With the help of Casey Harrison, CALT, LDT, founder of the new Wimberley Dyslexia & Learning Center, I was recently able to traverse through some of the myths surrounding dyslexia. The label dyslexic is often thrown around when describing young readers who are struggling. Research tells us that 1 in 5 students currently have a language based learning disorder. It is important to have accurate and factual information about it.
The International Dyslexia Association defines dyslexia as a specific learning disability that is neurobiological in origin. Dyslexia is characterized by difficulty in learning to read, write, and spell accurately. Dyslexia does not affect everyone in the same way; it occurs on a continuum; it is a language-based disorder, not a vision problem; it is not an intellectual deficit; and it runs in families. The most important thing to know and to communicate to struggling readers is that dyslexia does not mean that you can’t learn, can’t be successful, can’t achieve. In fact, many very successful and well-known scientists, doctors, writers, politicians, and entertainers also have dyslexia.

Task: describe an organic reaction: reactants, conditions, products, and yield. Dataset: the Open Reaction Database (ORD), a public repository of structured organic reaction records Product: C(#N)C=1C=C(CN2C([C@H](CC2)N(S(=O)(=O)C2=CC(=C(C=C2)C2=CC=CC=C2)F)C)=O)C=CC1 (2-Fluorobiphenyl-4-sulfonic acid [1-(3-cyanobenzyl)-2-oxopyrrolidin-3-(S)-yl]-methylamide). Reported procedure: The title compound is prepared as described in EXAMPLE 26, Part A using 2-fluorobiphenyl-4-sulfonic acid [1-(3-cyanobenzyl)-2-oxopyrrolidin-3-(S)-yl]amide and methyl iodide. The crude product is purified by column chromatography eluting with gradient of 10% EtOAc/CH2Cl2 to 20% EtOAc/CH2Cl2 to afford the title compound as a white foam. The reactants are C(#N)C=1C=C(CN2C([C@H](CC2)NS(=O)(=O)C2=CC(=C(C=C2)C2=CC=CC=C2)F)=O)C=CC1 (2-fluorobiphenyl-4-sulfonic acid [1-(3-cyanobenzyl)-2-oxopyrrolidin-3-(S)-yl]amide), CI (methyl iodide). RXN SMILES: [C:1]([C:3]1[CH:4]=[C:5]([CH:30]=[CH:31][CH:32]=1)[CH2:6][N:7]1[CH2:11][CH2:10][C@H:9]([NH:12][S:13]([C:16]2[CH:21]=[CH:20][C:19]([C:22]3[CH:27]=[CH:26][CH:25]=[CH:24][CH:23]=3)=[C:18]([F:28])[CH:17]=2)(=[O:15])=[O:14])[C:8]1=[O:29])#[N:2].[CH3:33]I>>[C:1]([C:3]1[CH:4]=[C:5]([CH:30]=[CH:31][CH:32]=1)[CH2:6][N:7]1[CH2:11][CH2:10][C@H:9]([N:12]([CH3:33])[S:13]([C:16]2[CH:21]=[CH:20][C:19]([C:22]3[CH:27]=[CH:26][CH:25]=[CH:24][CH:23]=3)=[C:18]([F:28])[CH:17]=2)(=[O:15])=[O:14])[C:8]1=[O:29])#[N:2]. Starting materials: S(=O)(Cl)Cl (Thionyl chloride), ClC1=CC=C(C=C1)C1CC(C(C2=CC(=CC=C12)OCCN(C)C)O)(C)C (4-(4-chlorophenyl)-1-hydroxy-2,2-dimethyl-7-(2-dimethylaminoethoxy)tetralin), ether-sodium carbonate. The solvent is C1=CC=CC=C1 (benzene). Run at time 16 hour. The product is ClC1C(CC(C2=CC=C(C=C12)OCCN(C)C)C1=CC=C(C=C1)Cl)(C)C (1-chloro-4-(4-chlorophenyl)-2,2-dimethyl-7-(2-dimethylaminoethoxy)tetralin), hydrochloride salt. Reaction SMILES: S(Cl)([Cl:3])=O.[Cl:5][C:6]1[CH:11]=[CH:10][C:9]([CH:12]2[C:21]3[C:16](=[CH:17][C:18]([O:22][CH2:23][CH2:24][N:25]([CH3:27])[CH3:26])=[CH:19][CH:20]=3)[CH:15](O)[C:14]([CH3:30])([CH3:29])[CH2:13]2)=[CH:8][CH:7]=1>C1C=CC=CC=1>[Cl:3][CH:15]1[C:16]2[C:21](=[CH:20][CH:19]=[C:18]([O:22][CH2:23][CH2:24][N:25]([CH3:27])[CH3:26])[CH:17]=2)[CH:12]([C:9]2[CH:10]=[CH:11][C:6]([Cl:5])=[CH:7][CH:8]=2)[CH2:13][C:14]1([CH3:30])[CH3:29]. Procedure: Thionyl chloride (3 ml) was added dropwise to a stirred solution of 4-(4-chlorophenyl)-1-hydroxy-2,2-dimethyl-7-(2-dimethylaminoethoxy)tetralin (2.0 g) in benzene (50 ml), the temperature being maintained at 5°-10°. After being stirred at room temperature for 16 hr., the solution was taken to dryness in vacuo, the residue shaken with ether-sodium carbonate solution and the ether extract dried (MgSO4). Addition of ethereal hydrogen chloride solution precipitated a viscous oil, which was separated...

To overcome dyslexia, students need explicit, research-based and proven multisensory and systematic instruction which is often delivered in a very small group setting. There are many such approaches that are beneficial to all students and can be incorporated into all classrooms, such as the use of a “growth mindset” approach where mistakes are learning opportunities not failures. Dyslexic students are just students who learn a little differently. As educators, it is our job to dispel the myths, find and teach the tools and approaches that will benefit all students inclusively, and remember that highlighting strengths in students rather than focusing on challenges can make a huge difference in a child’s way forward.